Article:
Counseling is about creating a safe, trusted environment between you and your counselor,
where you can address the issues or challenges in your life and work together to find
solutions and healing. For counseling to be effective, it’s essential for the client to
take an active part in the process, both during our sessions and regularly outside of
the sessions. If a client is unwilling or unable to look within himself or herself in
an honest way, it’s highly unlikely that this client will accomplish lasting changes
and reach the goals that he or she has set for counseling.
It takes a lot of courage, strength, and humility to seek counseling and to be open to personal growth and exploration. I commend you for your courage in taking the step to pursue counseling.
The first counseling session, called an intake session, is typically 60-90 minutes. We talk about your current concerns as well as any relevant life history. We also work together to identify your goals for counseling. Each subsequent session is approximately 50 minutes.
The length of therapy varies from person to person, and it depends on your unique situation and life circumstances. Counseling may take just a few sessions before you feel that you have reached your goals, or it may take longer such as months, or even years. We work together to identify how therapy progress is going and make modifications as needed. A client’s feedback on how the sessions are progressing is always welcome, so that we may make changes to our approach to enhance your success. Even after successfully completing therapy, clients may need or desire additional sessions from time to time as a refresher on what they have learned or gained in therapy.
It is important to find a counselor with whom you feel comfortable and whom you feel is qualified to help you with your therapy goals. As with any professional, there are a range of personalities, styles, and approaches, and finding the right counselor is a key component of your comfort and success in counseling.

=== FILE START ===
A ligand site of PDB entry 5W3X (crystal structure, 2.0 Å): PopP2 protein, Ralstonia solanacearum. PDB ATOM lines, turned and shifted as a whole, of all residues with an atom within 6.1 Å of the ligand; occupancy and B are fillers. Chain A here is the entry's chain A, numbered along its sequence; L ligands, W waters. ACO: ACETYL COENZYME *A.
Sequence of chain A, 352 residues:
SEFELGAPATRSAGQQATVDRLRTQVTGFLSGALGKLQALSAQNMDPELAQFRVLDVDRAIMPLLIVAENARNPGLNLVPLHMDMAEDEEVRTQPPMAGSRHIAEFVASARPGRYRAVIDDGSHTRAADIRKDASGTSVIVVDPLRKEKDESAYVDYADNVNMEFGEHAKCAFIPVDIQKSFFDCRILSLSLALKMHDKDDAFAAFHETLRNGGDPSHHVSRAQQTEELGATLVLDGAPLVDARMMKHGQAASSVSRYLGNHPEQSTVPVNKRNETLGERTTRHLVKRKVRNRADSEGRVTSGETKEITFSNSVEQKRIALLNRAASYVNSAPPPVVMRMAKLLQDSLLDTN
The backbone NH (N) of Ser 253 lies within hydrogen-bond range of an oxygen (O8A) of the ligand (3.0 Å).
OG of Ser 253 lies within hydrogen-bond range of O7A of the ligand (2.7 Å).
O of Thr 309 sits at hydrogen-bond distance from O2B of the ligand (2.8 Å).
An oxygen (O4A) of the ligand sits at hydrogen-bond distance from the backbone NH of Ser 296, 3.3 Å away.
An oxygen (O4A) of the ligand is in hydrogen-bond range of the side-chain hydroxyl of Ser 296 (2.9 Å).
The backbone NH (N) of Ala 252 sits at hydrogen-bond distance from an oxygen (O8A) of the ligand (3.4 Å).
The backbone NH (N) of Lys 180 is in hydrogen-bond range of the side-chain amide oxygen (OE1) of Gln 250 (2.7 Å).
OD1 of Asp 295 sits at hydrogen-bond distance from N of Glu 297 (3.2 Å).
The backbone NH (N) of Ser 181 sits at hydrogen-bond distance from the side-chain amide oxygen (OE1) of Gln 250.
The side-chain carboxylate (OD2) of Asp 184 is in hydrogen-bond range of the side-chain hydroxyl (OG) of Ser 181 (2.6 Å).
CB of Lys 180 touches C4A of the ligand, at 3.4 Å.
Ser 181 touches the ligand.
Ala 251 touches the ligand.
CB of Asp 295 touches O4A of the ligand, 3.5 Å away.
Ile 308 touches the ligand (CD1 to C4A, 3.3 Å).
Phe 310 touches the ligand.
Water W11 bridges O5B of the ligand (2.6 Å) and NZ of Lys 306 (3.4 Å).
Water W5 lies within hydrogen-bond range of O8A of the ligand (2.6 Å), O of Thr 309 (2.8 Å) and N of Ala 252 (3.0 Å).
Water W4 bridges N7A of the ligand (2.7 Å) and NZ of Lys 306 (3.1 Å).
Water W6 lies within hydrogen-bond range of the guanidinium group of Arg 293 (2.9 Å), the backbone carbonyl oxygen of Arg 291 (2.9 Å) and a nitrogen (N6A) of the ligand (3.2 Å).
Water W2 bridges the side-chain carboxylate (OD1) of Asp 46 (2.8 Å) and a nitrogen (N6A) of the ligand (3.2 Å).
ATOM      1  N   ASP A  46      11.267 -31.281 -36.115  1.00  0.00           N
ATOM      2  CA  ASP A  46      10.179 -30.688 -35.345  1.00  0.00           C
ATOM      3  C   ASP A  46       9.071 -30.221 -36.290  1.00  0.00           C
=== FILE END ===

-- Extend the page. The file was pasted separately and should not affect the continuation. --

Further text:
Confidentiality means that I will keep the topics and issues we discuss in therapy, as well as your identity, private and between us. Confidentiality extends to my work with children and adolescents as well. Confidentiality is essential in helping a client to feel that therapy is a safe and trusted environment, and that he or she can address the issues in his or her life without judgment.
The exceptions to confidentiality are in cases of a client’s intention to hurt him or herself, disclosures of abuse or neglect of children or the elderly, or if a client discloses the intention to harm someone else. Confidentiality must be broken in these cases to protect the client and/or others.
Clients may also elect to release some of their health information to other providers, such as doctors, school counselors, or other family members, with advance written permission.
It can be normal for children and teens to keep their thoughts and feelings inside. Developmentally they may not have the tools or comfort in expressing themselves through words. You may notice other changes in your child, such as changes in his/her personality, behaviors, or school performance. Play therapy and expressive arts therapies are often helpful in encouraging children and teens to express themselves without using words.
The Association for Play Therapy delineates that play therapy helps children:
(Association for Play Therapy, www.a4pt.org)
Expressive arts therapy incorporates a range of expressive materials and modalities, such as paint, collage, clay, movement, poetry and expressive writing, music, and imagery to invite clients to express themselves in unique and creative ways. The depth of our experiences often goes beyond trying to express ourselves in just words, and the expressive arts invoke our natural abilities for creative expression and healing.
Clients are never forced to engage in expressive arts during a session. Clients are in control over with which modalities they are comfortable and desire to use. Many clients report positive experiences and enhanced insight into their struggles during and following the use of expressive arts.